Take the 2-minute tour ×
Mathematics Stack Exchange is a question and answer site for people studying math at any level and professionals in related fields. It's 100% free, no registration required.

Heine-Borel theorem say: A subset in $\mathbb{R}^n$ is compact if and only if it is closed and bounded.

Is this theorem independent of the topology in $\mathbb{R}^n$?

If the answer is no, which is a counterexample?

I have seen a demonstration but uses the usual topology for $\mathbb{R}^n$.

Thank you for your help.

share|improve this question
add comment

2 Answers

up vote 5 down vote accepted

It is very dependent of the usual topology in $\,\Bbb R^n\,$ , of course. For example, if you take the discrete topology on this same space, then a subset is compact iff it is finite (meaning: it contains a finite number of elements.) Can you prove this?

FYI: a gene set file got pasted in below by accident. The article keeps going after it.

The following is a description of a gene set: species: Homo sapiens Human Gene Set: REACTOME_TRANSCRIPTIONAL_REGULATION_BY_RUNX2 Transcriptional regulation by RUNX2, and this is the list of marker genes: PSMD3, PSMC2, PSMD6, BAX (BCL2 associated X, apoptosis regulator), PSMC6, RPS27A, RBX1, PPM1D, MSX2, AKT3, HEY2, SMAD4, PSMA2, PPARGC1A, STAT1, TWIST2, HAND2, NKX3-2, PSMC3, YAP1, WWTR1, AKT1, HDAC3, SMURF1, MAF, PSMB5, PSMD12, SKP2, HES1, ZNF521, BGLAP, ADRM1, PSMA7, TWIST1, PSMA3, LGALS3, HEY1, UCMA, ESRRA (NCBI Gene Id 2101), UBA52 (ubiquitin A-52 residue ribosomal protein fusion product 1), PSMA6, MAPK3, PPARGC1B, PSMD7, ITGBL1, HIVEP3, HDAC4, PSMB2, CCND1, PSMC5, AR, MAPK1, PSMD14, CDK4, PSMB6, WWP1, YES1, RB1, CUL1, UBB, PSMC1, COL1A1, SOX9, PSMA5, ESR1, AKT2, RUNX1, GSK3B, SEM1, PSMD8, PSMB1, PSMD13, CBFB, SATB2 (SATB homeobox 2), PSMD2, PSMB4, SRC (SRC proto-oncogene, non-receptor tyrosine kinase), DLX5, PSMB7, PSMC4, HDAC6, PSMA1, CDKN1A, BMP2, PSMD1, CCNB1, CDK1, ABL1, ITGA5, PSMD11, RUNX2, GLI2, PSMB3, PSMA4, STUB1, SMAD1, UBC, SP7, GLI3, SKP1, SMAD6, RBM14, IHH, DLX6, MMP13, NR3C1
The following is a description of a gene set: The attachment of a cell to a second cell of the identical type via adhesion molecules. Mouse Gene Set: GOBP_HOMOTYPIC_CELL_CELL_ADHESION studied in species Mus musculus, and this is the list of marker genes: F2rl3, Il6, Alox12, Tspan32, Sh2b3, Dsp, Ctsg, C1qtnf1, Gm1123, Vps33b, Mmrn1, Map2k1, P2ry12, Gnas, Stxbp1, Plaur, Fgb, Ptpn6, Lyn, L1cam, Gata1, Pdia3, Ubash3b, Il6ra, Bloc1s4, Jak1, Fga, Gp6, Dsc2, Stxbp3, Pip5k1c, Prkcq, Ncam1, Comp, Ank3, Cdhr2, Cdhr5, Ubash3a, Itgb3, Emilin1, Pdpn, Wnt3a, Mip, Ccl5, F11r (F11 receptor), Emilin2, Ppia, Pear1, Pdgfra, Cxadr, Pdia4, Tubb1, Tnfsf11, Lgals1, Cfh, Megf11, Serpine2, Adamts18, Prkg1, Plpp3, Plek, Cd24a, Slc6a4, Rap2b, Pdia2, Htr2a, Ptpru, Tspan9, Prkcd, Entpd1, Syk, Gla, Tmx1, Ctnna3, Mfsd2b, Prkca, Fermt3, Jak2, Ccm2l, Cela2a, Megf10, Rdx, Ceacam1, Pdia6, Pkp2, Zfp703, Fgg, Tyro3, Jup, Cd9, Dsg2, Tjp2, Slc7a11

share|improve this answer
    
yes I think. Thanks, I was not sure. I will seek an independent demonstration of the topology :) –  Hiperion Jul 11 '12 at 16:30
1  
Notice that often it is not interesting to introduce another topology: there exists only one separated topology compatible with the vector space structure of $\mathbb{R}^n$. –  Seirios Jul 11 '12 at 16:48
    
Ok thanks. I was trying to solve an exercise, I needed to be sure about my previous question. –  Hiperion Jul 11 '12 at 17:21
add comment

The Heine-Borel theorem doesn't just rely on the usual topology of $\mathbb{R}^n$, but it also relies on the usual, Euclidean, metric $d(x,y)=\sqrt{(x_1-x_2)^2+(y_1-y_2)^2}$. The usual metric is compatible with the metric $d'(x,y)=\frac{d(x,y)}{1+d(x,y)}$, which is bounded by 1 for all $x,y$. Now in the metric space $(\mathbb{R}^n,d')$, the set $[0,\infty)$ is closed, since it is closed in $(\mathbb{R}^n,d)$, and bounded since every subset is bounded. But, it is not compact, as the open cover $\{(-1,n)\}_{n\in\mathbb{N}}$ has no finite subcover.

share|improve this answer
add comment

Your Answer

 
discard

By posting your answer, you agree to the privacy policy and terms of service.

Not the answer you're looking for? Browse other questions tagged or ask your own question.